I hardly knew which way to look. One magnificent vista after another unfurled as my transport shuttle sped toward Patagonia, the Argentinian region so famous for its spectacular mountains, vast glaciers, and pure turquoise lakes. As we neared El Chalten, the scenery became even more breathtaking. The pinnacles of Monte Fitz Roy (often anglicized to Mount Fitz Roy) and Cerro Torre thrust up behind the town like a thumb and four gloved fingers. I snapped a few photos with my iPhone, but tinted windows and the heads of other passengers did not make for the best photos. No worries, I thought, I have three days here to hike and take photos. I should have heard the weather gods laughing as that thought flitted through my mind. Read More
As I close my series on Antarctica, I’d like to offer one more image of this dramatic destination. This blue iceberg is one of my favorite photos from Antarctica. Our two rubber Zodiacs set off one morning to cruise around Cierva Cove. The bay was choked with icebergs ranging from tiny to gargantuan, but it was this mid-size one that caught my attention. Not only was it a gorgeous blue hue, it also had an almost perfectly circular hole at its base. Our captain hadn’t noticed the iceberg; he motored by without a glance. I tapped him on the shoulder. “Can we go back to that one, the one with the hole in it?” I asked. Read More
Like any travel writer worth his or her salt, one of my life’s goals has been to visit all seven continents. Unfortunately, I couldn’t afford the price of Antarctic cruises…until a couple of years ago, when I discovered the secret to scoring a cheap fare. If you’re in the same boat (no pun intended), read on, because I’m going to tell you all the steps to take to find an affordable trip to Antarctica.
What Type of Antarctic Cruises are Best for You
First and foremost you should decide which type of Antarctic cruise is best for you. They basically fall into four categories:
Luxury Antarctic Cruises
I’m stating the obvious when I say that luxury Antarctic cruise ships are, well, more luxurious. Luxury ships tend to be larger, which allows them to offer a wider range of amenities. Yoga and meditation classes, spas, swimming pools, fitness centers, multiple dining rooms with private seating, fine wines and champagne, movie theaters, 24-hour butler service, and free wifi are the norm. I even read about one that offers two seven-seat helicopters and a seven-seat submarine for eye-popping exploration of the Antarctic. On the positive side, larger vessels tends to be more stable in what can be very rough seas. But a larger ship also means more passengers, up to 500 in some instances. Read More
My time in Antarctica was coming to a close when the captain announced we would arrive at the Lemaire Channel early the next morning. Located on the western side of the Waddell Peninsula, between Graham Land on the continent and Booth Island, this narrow 6.6-mile long sea passage offers one of the most spectacular sights in Antarctica. Due to its sheltered location, the sea is almost always calm. The mirrored surface reflects the rugged cliffs on either side of the channel, providing stunning scenes that are a photographer’s dream come true.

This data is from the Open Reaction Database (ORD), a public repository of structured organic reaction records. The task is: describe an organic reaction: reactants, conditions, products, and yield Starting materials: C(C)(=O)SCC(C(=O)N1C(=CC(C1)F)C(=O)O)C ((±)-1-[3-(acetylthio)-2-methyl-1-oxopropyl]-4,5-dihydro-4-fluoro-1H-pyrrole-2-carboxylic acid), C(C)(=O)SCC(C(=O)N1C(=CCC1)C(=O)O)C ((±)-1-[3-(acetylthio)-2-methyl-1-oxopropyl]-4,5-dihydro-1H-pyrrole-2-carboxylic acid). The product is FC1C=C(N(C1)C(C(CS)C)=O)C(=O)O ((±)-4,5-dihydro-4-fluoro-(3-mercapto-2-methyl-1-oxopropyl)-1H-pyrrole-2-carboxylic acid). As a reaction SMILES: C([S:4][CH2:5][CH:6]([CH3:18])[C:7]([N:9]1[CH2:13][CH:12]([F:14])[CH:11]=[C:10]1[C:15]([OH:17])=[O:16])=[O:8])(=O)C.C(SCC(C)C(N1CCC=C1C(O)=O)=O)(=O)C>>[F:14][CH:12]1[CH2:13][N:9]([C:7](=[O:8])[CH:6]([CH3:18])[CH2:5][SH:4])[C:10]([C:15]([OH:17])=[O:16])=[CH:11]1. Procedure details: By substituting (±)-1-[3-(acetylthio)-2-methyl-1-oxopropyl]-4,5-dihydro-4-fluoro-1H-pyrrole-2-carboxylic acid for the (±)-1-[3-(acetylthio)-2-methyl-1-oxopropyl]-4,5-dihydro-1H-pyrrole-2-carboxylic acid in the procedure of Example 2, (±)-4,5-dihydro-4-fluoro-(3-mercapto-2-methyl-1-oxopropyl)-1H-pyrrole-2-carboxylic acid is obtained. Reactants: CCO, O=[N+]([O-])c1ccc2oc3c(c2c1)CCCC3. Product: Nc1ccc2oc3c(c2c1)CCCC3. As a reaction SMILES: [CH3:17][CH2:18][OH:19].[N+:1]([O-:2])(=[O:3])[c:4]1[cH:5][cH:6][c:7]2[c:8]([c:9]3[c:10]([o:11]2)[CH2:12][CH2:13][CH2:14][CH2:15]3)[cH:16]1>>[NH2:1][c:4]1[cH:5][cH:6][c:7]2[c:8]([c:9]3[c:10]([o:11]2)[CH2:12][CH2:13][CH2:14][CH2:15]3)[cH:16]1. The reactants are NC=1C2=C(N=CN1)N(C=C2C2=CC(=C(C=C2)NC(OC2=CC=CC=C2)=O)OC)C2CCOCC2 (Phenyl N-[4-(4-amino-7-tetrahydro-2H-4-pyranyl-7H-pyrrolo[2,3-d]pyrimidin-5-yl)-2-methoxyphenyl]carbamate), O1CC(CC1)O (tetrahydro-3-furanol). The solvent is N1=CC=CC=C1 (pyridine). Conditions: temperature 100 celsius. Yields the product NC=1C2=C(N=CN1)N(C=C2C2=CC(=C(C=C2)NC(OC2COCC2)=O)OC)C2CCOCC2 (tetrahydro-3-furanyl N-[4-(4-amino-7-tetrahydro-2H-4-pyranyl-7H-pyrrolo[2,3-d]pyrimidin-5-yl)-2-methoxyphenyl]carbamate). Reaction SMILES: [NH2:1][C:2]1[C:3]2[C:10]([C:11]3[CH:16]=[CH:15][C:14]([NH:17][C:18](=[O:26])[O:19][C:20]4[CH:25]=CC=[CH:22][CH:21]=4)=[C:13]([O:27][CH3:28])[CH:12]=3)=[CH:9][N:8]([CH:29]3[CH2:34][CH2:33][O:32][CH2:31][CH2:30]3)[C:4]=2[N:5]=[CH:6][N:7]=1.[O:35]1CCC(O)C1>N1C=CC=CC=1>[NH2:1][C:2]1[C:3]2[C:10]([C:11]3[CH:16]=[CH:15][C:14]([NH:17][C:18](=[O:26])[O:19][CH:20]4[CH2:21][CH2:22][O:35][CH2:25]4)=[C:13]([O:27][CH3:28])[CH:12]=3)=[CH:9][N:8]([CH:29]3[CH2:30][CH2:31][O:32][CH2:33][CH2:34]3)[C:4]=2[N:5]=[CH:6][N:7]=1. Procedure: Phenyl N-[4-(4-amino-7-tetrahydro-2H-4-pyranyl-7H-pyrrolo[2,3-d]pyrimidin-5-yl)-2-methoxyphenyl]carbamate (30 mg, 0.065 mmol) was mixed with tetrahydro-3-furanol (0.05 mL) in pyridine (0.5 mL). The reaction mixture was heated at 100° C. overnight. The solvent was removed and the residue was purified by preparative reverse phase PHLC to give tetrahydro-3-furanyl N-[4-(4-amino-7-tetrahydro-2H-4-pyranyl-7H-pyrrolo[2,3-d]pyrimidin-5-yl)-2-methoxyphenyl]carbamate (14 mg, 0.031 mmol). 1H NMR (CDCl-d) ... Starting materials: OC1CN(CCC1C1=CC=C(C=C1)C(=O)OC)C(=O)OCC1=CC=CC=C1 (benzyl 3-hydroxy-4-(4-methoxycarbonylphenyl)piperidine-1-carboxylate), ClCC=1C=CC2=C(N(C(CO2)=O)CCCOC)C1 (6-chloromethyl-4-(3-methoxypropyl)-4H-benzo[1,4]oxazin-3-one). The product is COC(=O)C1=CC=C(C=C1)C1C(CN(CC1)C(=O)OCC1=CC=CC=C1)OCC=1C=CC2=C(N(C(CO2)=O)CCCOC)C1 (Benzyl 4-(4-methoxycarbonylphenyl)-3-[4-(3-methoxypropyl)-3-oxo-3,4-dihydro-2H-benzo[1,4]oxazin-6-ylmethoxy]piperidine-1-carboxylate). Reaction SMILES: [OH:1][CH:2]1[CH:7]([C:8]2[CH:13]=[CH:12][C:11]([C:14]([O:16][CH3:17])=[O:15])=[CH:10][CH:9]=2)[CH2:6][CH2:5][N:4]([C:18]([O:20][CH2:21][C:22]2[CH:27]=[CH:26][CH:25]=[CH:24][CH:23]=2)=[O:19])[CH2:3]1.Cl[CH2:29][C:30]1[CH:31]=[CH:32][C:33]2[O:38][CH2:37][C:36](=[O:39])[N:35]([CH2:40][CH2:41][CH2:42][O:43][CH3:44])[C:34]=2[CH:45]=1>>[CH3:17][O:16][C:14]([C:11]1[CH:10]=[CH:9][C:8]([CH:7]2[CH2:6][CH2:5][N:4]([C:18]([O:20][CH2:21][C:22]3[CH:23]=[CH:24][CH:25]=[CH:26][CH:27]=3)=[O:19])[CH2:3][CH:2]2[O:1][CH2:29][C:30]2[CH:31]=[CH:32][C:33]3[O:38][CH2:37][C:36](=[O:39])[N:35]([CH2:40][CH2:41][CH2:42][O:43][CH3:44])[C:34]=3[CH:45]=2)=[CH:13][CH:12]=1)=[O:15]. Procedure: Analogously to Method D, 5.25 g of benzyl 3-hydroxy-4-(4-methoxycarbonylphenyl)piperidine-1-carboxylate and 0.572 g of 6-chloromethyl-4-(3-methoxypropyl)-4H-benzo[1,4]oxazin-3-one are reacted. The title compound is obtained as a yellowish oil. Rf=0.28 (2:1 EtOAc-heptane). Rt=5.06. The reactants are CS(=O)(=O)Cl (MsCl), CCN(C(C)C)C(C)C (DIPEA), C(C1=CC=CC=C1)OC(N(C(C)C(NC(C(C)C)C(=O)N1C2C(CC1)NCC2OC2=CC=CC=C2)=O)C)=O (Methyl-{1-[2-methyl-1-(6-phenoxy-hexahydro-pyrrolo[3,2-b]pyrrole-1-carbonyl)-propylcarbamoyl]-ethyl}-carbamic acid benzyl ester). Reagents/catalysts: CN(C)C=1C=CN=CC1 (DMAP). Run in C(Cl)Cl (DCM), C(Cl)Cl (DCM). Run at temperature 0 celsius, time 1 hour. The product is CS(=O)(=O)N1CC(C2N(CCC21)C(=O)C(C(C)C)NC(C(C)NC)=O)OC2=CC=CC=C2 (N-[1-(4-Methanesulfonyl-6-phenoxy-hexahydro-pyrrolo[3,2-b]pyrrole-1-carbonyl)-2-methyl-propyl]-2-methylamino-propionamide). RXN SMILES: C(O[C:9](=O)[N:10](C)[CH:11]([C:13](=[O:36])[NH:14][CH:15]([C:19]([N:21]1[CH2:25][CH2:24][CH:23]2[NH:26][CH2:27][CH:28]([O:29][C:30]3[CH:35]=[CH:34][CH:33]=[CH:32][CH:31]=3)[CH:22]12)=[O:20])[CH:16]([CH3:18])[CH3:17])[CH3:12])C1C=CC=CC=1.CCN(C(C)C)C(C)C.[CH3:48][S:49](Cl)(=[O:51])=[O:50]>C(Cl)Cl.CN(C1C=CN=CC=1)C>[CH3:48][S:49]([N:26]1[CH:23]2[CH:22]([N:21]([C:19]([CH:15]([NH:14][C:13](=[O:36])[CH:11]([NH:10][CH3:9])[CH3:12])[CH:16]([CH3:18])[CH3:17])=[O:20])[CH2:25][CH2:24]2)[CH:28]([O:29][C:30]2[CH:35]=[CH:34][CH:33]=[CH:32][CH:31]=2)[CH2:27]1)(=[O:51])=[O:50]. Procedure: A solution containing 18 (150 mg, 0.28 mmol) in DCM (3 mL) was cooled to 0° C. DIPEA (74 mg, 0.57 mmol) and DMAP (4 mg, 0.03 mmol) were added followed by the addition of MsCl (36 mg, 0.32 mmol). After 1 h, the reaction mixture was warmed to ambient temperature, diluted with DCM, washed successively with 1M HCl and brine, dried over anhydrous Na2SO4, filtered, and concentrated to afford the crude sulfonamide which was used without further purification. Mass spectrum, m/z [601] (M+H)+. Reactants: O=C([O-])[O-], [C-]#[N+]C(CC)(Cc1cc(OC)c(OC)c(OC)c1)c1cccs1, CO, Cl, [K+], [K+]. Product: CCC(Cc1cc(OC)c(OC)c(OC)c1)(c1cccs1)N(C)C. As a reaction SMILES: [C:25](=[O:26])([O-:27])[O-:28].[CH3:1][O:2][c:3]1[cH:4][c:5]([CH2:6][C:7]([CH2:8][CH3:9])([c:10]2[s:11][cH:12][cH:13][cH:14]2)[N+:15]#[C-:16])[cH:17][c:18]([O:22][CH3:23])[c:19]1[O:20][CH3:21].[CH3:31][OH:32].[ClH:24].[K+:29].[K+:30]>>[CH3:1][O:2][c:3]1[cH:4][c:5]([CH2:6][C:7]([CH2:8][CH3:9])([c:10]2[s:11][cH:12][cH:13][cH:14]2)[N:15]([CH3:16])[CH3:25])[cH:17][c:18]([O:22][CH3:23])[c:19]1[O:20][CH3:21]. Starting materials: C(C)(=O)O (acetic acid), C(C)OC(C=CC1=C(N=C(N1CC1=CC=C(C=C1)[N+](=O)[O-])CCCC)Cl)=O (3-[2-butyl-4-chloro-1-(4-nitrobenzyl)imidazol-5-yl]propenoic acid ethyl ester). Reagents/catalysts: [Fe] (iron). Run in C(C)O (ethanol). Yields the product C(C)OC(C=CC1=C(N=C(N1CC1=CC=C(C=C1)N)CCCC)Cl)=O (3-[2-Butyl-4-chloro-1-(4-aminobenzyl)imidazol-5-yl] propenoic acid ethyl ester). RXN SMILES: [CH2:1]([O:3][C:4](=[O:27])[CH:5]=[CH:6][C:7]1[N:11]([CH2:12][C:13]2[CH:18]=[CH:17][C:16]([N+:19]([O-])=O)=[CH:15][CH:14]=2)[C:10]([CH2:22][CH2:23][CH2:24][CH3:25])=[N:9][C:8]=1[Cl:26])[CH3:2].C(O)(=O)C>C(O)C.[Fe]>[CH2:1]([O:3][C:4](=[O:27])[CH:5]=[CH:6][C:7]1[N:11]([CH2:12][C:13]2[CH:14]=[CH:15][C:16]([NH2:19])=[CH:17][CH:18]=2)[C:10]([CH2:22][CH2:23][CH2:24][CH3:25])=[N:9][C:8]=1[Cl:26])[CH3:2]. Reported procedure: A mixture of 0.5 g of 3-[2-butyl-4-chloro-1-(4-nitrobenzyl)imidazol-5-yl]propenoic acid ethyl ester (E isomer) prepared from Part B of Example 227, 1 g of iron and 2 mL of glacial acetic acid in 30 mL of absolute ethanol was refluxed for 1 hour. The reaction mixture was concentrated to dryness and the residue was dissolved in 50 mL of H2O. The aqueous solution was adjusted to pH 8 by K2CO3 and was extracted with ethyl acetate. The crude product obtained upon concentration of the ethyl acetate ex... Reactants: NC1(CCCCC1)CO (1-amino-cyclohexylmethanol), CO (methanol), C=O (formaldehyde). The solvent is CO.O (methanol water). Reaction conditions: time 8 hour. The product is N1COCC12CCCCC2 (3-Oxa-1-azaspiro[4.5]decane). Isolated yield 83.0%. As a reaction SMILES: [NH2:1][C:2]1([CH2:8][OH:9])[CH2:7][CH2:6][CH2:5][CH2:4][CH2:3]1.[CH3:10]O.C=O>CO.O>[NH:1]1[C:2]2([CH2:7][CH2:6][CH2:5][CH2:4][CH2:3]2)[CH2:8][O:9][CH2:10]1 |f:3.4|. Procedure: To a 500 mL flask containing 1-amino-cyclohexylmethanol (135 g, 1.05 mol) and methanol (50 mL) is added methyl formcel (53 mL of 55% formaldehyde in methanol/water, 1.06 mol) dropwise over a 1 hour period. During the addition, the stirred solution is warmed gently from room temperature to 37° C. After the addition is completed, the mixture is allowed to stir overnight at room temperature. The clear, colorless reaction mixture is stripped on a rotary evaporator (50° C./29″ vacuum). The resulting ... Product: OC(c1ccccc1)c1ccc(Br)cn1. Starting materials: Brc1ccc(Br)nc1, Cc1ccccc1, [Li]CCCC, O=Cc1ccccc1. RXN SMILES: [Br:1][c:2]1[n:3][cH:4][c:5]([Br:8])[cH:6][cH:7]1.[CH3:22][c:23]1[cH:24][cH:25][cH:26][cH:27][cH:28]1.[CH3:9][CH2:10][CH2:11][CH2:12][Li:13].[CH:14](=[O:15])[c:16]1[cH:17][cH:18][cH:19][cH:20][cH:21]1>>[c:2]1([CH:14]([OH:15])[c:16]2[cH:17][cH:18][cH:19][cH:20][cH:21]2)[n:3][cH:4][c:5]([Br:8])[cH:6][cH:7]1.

The captain had tried to enter the narrow passageway two weeks earlier but the sea ice had not yet broken up. With clear, sunny conditions during the past week, there was a good chance that it would finally be open for the season. Knowing that the call over the P.A. would come early (the captain said about 6 a.m.), I snuggled beneath my thick duvet and went to sleep early. Read More
Antarctica. The coldest, driest, windiest, most severe place on the face of the earth. It’s hard to imagine that any creature can exist in such a harsh environment. But the animals of Antarctica not only survive, they thrive, like the tiny krill, which float through the seas in great masses, providing a vital food source for the great ocean mammals. Others are more visible. Eight species of penguin call Antarctica home, as do 15 species of whale and six of seal. These are what I had come to see and I wasn’t disappointed. From the moment I set foot on the Antarctic continent, I was surrounded by penguins and seals.
But mammals aren’t the only animals in Antarctica. Every spring, more than 100 million seabirds breed along the rocky coastlines of the Waddell peninsula and on the myriad islands that surround it. Cormorants, Cape Petrels, Kelp Gulls, Skuas, and Albatross were just some of the feathered friends I spotted. One Snowy Sheathbill even hitched a ride on the deck of our ship. Read More
I saw hundreds of thousands of penguins in Antarctica. I saw thousands of icebergs. I even saw hundreds of penguins on icebergs. But this sole Adelie penguin on an iceberg in Antarctica was the most captivating of all. My jaw dropped. I’d been watching colonies of penguins at Brown Bluff make their way, hop by excruciating hop, up a mountainside to nesting grounds. They were ungainly. They often looked as if they were on the verge of tumbling back down the rocky scree. But maintaining their balance on an outcropping of rock is one thing; hopping to the top of a slick, near vertical iceberg is quite another. One of most intriguing mysteries of my trip to Antarctica will always be how this lone penguin made it to the top of this iceberg.